Currently, 18% of the world’s forests, equivalent to 700 million hectares, are under legal protection via national parks and forest reserves. The British Columbia Ministry of Forests defines a forest reserve as “an area of forest land that, by law or policy, is not available for harvesting.” Reserves have long been viewed as a foolproof method for ensuring the sustainability of our forests, and continue to be the chosen method for curbing deforestation and preserving biodiversity.
Traditional measures of reserve effectiveness that compare deforestation rates inside a reserve to outside will almost always conclude that reserves are effective, as deforestation rates tend to be lower in restricted areas than in unrestricted ones. Yet, such inside-outside comparisons may distort our understanding of conservation success by omitting crucial spillover processes.
Many forest reserves are prone to the phenomena of reserve leakage, whereby deforestation mitigated in one area leads to increased deforestation nearby. In fact, the creation of a forest concession or protected area can unintentionally signal that areas without conservation status are free for logging or harvesting purposes, thereby providing an incentive for these activities to take place. Furthermore, road networks are often established alongside new forest concessions, providing increased access to previously inaccessible forest areas. Even when forest reserves are well-managed and well-regulated, leakage can undermine broader conservation efforts.
In 2007, researchers measured the concept of reserve leakage for the first time in the surroundings of a newly created forest concession in the Peruvian Amazon. While deforestation rates decreased significantly within the forest concession, deforestation rates in surrounding areas increased between 300% and 470%. Similarly, a 2020 meta-study attempting to measure reserve leakage across 120 protected areas (PAs) in the tropical forests of South America, Africa and Asia found that across 55 PAs, deforestation rates were higher in buffer zones — the zones that surround a protected area — than in non-protected areas. Perhaps most significantly, the authors found that in most instances where leakage had occurred, deforestation mitigated within the PA was not significant enough to counter the increased deforestation that occurred outside it.
Leakage processes can also occur on a larger scale, with reduced deforestation in one area resulting in increased deforestation across a continent, or even across the globe. For example, the Soy Moratorium agreement in Brazil, which restricted the purchase of soy from recently deforested land, significantly reduced deforestation in the Brazilian Amazon, yet increased deforestation in the nearby Cerrado biome. Similarly, in 2009, researchers estimated that nearly 40% of Vietnam’s forest regrowth in the late 1990s and early 2000s had been offset by increased illegal timber imports from foreign markets. While Vietnam’s domestic forest regrowth was certainly a success, much of this success occurred at the expense of accelerated deforestation abroad. Similar patterns emerge in other studies, where logging restrictions in one locale appear to increase deforestation rates in distant areas.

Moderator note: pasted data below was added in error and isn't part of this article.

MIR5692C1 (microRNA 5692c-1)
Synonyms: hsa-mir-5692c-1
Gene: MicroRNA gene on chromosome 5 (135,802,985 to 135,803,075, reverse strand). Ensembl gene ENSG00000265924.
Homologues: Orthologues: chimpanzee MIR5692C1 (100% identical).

When it comes to quantifying the effectiveness of forest conservation efforts, it is important to recognize and account for spillover processes. In measuring the success of a forest reserve, it is not enough to focus solely on the deforestation prevented within the boundaries of a reserve or protected area. Rather, we must look at whether a reserve helps to reduce deforestation and preserve biodiversity across a wider ecosystem. When possible, it is also important to consider global linkages between forest systems, and to assess whether reductions in deforestation in one area occur at the expense of increased deforestation across the globe.
When planning for new conservation boundaries, preventative measures can be undertaken to minimize the impacts of potential leakage and preserve the biodiversity of the entire landscape. For example, forest reserves can be designed to maximize the amount of biodiversity being conserved within a single protected area, focusing on measures of species richness rather than land area. In doing so, even if leakage does occur, the entire ecosystem may still benefit from retaining the area with the greatest biodiversity. Additionally, when planning for a new reserve, it is equally important to consider the biodiversity present in surrounding areas and buffer zones, as these are the areas most prone to leakage.
While forest reserves are by no means futile, conservation processes are extremely complex, and conservation planning must include holistic understandings of entire ecosystems, rather than microcosms of them. The phenomena of reserve leakage encourages us to reconsider the net-benefits of localized deforestation policies, and to begin thinking about broader linkages between forest biomes across the globe.
Edited by Ines Navarre